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    Rio Grande Guardian > Border Business > Story
checkFuturo McAllen's new program starts with Mexico's energy reforms
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Last Updated: 21 September 2014
By Steve Taylor
[George
George Baker, editor and publisher of Energia.com, kicks off Futuro McAllen's Fall Breakfast Series. (File photo: RGG/Steve Taylor)
McALLEN, September 21 - When Congressman Filemon Vela invited Mexican energy expert George Baker to give a presentation at a forum in Brownsville a few months ago he stole the show with his entertaining, absorbing and insightful analysis.

Now, residents in the upper Rio Grande Valley have the chance to see and hear Baker in action. He has been asked to open Futuro McAllen’s Fall Breakfast Series at Texas A&M Health Science Center in McAllen on Friday, Sept. 26.

Baker’s presentation runs from 8 to 9 a.m., with an opportunity for questions from the audience afterwards. The subject of the presentation is “Mexico’s Energy Reforms and What They Mean for the Rio Grande Valley.”

Baker is a scholar and expert at Rice University's Baker Institute for Public Policy, and the publisher of Mexico Energy Intelligence, an industry and policy newsletter published in Houston. He told the Guardian he is pleased to be visiting the Valley again. On his last visit he toured the Port of Brownsville and predicted it would play a big logistical role as energy production gets underway in the Burgos Basin of northern Mexico. He said the same is true for the Valley as a whole.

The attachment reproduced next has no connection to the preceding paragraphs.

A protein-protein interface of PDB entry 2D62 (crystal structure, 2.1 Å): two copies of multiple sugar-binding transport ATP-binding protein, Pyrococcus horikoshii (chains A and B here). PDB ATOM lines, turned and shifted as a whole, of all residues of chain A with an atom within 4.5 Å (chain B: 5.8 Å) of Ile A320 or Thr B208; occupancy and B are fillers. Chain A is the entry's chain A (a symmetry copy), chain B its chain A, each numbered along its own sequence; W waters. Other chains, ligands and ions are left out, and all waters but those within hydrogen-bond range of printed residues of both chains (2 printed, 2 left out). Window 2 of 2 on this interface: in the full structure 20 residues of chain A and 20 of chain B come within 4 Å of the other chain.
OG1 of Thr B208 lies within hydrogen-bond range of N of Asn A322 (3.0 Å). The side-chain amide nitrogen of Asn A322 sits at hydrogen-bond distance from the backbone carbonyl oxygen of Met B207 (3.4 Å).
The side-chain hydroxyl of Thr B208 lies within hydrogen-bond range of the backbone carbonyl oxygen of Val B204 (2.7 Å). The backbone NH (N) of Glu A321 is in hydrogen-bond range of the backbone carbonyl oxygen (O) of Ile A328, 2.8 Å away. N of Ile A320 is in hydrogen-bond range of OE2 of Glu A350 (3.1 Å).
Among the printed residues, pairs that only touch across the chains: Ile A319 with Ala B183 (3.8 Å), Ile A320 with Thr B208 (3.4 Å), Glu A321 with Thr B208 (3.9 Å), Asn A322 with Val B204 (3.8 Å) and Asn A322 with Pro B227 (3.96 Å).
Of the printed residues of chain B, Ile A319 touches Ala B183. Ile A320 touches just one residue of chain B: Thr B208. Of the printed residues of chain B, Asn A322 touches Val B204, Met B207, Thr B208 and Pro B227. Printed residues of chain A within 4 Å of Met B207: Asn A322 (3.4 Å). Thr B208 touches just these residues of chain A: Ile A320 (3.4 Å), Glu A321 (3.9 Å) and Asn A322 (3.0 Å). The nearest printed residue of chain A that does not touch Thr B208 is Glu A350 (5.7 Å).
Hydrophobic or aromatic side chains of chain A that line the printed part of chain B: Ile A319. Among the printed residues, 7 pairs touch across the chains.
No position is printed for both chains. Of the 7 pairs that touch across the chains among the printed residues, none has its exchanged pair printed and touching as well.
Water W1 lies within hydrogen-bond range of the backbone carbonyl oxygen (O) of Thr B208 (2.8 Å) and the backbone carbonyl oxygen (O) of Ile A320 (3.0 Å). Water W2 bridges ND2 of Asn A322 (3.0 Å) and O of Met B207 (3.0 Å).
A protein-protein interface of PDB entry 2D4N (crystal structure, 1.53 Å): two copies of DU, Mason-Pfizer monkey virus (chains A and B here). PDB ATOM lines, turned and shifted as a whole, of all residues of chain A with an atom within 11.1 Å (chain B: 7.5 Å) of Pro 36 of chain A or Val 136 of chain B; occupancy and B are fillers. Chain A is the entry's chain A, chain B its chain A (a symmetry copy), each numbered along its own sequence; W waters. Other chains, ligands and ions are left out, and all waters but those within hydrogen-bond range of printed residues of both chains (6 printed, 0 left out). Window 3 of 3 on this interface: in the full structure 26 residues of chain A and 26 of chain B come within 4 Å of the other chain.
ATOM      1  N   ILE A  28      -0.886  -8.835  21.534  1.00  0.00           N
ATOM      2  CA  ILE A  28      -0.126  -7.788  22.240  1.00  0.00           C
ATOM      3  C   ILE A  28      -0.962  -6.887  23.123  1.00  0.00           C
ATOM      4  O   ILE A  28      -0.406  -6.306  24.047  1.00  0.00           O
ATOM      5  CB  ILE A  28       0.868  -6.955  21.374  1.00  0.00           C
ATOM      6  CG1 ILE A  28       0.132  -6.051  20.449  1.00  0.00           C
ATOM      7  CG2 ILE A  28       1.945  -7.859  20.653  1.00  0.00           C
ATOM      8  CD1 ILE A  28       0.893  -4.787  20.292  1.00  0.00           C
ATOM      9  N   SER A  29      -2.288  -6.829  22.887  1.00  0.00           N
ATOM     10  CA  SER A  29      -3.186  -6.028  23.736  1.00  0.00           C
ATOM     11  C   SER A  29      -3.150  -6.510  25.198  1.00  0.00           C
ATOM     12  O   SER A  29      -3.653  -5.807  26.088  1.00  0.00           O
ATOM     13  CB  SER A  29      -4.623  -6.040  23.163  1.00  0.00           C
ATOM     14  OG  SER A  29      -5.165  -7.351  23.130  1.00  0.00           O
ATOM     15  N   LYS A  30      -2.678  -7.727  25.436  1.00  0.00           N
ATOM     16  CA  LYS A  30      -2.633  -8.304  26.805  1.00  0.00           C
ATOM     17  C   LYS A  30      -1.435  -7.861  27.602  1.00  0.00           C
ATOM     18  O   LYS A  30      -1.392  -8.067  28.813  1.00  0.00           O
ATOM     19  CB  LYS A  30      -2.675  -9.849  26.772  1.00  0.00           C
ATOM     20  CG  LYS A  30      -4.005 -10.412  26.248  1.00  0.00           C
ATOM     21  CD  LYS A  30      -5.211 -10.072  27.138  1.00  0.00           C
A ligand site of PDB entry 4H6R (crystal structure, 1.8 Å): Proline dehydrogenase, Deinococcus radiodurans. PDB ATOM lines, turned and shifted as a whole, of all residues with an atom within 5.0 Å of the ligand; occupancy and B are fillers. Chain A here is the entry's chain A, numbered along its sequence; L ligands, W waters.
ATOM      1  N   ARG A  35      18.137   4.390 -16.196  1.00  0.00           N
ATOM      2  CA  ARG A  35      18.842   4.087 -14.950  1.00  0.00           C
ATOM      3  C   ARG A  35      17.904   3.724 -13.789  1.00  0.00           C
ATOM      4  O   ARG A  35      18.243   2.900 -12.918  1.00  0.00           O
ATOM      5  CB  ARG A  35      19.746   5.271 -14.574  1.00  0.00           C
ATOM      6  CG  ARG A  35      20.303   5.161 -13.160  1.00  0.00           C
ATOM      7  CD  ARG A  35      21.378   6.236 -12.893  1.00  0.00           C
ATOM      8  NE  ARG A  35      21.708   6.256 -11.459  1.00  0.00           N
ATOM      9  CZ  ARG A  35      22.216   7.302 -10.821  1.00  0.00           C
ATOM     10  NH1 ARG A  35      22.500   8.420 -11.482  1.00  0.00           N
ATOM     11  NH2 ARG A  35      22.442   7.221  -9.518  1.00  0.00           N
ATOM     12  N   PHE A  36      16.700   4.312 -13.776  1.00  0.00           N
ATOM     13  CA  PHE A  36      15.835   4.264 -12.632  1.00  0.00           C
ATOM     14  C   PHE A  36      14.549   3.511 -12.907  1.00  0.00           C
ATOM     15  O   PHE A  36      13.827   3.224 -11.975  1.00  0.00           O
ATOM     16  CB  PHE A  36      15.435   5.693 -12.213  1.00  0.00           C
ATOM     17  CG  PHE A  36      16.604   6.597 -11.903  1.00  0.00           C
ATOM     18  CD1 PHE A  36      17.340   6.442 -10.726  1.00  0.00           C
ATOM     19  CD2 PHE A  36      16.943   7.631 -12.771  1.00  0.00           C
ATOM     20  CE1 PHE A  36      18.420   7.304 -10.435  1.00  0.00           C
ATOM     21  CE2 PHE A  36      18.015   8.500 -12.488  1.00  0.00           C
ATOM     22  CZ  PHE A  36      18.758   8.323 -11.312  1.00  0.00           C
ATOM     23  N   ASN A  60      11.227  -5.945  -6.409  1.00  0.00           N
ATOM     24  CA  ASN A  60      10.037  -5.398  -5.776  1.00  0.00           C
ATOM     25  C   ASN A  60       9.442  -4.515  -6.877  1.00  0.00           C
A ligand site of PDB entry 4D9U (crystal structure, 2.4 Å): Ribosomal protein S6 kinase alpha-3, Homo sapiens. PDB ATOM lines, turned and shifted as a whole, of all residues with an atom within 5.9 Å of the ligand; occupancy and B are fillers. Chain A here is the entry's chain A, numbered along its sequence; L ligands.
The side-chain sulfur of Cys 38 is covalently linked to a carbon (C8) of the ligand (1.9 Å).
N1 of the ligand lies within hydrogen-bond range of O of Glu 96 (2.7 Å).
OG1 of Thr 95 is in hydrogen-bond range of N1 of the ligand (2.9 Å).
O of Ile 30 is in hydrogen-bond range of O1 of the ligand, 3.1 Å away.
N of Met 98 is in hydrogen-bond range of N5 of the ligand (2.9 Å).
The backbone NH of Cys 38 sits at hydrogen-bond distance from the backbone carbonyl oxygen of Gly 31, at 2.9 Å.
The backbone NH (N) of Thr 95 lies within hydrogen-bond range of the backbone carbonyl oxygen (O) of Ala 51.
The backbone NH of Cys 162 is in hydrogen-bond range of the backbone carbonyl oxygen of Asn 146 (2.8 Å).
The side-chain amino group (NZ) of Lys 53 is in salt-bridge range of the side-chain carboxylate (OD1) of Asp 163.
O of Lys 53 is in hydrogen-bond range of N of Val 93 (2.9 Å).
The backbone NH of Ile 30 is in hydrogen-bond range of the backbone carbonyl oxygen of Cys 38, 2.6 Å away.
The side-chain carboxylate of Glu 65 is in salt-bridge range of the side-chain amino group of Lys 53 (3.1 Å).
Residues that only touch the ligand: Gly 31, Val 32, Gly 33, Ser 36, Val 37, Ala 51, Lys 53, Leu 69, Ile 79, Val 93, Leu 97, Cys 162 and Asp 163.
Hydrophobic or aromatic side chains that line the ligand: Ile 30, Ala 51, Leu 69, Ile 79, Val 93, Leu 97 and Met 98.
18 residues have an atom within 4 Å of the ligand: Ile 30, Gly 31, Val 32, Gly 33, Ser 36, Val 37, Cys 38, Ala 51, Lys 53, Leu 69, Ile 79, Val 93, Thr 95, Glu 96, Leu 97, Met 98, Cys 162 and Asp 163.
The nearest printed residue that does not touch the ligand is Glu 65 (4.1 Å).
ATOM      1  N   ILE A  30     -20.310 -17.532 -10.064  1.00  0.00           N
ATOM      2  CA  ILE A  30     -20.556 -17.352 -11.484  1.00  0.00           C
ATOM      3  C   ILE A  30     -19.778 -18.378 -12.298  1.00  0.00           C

“There will be a demand for goods and services and people that are qualified from South Texas. There will be a need for them in Mexico because of the lack of people that are qualified in shale operations. The goods and services that go with shale development in Texas will be needed in Mexico. They are in short supply,” Baker said.

Baker is publisher and editor of Energia.com, an internet reporting and documentation center where analysis, reports and documents related to the energy sector in Mexico may be accessed. He was the first Fulbright Exchange Scholar at Mexico’s national university - Universidad Nacional Autónoma de México (UNAM). His articles in English have appeared in Oil & Gas Journal, World Oil, Journal of Energy & Development and Mexican Law Review, among others. His articles in Spanish have been published in Reforma, Energía a Debate, Expansión and Letras Libres, among others.

The Burgos Basin is said to have eight times as much oil shale as the Eagle Ford Shale play in South Texas. Asked about the potential impact on the Valley, Baker said: “There will be the opportunity to create new businesses, not only existing services but new business opportunities, such as services that are provided here in Texas as a matter of routine that are not available in Mexico,” Baker said. “There is an opportunity for entrepreneurs to say I want to start a new business that either has to do with bringing goods and services and people into Mexico or set up in Mexico to provide goods and services and people to the companies that will be operating there.”